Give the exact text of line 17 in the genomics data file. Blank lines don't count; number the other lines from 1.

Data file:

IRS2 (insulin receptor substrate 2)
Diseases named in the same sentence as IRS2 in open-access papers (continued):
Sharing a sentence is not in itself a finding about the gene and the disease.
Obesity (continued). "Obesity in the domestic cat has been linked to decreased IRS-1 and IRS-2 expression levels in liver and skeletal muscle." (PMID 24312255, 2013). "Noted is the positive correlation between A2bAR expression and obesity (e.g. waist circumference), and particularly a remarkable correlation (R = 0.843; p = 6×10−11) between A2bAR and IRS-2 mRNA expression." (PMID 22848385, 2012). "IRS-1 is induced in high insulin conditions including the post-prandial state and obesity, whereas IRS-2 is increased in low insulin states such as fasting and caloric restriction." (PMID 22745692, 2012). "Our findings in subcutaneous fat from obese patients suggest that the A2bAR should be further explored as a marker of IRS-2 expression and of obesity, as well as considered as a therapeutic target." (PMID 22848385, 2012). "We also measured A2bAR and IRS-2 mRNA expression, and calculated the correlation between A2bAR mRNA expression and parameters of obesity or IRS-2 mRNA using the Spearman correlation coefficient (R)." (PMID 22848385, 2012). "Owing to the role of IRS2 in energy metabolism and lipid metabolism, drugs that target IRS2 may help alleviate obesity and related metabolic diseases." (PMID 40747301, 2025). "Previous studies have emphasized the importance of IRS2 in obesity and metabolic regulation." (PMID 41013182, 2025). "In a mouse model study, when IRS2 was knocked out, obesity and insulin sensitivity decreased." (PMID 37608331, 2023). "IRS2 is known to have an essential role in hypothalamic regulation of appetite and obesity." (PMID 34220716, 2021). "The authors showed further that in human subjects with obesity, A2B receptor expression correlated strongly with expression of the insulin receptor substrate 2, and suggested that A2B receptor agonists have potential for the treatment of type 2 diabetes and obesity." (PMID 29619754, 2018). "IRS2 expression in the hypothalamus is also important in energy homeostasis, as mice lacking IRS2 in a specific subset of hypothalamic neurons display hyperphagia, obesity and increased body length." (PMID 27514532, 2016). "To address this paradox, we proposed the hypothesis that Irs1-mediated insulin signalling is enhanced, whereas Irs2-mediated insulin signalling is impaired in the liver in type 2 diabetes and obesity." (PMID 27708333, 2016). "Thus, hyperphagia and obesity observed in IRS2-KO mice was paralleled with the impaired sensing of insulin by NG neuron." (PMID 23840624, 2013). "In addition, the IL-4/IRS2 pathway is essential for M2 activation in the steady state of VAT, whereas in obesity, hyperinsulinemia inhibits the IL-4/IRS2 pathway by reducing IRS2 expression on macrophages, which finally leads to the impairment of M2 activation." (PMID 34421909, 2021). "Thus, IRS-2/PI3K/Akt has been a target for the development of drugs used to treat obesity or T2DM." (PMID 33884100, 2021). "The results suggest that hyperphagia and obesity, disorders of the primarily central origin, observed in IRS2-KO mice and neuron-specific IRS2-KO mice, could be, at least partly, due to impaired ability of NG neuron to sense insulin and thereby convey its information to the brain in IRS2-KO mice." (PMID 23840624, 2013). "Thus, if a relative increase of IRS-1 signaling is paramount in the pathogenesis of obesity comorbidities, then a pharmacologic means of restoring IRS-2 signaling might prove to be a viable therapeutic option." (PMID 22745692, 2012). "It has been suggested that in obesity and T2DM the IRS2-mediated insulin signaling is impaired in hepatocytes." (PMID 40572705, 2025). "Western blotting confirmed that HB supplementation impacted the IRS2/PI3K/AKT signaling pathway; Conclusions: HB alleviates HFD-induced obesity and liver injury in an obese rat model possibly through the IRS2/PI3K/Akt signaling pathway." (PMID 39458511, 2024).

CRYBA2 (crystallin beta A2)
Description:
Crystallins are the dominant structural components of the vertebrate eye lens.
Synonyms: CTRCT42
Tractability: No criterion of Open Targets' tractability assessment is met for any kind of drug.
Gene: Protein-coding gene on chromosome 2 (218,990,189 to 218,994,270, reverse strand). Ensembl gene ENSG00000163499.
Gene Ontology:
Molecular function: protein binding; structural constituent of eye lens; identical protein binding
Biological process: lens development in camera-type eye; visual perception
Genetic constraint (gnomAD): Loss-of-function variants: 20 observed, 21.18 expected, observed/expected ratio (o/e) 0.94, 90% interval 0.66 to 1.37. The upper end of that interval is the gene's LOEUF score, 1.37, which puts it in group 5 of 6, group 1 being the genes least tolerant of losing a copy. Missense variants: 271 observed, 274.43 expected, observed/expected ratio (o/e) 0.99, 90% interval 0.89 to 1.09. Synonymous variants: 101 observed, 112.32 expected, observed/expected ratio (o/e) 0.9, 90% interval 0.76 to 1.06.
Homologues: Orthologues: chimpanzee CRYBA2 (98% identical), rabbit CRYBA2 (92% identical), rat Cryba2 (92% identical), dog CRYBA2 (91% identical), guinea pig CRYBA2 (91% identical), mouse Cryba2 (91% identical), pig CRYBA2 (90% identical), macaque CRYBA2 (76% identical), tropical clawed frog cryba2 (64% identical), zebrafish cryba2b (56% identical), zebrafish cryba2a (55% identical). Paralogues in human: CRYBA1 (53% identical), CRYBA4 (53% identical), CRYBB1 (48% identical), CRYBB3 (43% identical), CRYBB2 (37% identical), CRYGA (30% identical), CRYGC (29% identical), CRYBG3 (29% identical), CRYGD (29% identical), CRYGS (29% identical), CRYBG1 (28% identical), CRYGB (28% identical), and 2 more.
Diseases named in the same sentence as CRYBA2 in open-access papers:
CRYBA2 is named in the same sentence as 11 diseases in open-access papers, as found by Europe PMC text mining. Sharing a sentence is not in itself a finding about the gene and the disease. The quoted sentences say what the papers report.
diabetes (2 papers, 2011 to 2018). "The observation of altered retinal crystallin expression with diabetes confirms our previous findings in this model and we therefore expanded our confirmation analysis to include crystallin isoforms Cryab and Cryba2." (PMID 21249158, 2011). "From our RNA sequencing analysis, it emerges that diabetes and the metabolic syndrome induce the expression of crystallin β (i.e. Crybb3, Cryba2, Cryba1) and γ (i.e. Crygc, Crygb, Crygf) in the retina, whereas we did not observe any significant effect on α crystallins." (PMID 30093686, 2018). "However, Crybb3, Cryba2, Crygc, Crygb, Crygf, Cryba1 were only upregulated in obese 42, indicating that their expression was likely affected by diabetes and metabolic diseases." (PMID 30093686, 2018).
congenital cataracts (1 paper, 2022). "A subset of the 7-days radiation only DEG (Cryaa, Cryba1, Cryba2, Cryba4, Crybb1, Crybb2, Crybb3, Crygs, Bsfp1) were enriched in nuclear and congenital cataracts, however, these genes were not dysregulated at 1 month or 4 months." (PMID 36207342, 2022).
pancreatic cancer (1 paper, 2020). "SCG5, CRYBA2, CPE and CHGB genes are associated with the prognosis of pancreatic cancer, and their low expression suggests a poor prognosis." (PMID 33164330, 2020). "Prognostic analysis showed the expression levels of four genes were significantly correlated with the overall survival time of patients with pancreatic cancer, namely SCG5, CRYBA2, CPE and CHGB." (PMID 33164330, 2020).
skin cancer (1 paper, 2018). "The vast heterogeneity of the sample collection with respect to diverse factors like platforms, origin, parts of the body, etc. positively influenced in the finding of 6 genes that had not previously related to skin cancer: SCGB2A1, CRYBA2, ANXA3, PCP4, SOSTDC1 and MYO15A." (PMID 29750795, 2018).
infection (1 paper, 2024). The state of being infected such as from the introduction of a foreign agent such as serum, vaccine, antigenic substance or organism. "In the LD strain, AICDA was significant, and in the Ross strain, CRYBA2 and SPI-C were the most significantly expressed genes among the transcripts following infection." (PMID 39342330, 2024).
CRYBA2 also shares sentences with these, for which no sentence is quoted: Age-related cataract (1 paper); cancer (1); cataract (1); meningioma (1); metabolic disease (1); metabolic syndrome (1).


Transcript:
CRYBA2 is named in the same sentence as 11 diseases in open-access papers, as found by Europe PMC text mining. Sharing a sentence is not in itself a finding about the gene and the disease. The quoted sentences say what the papers report.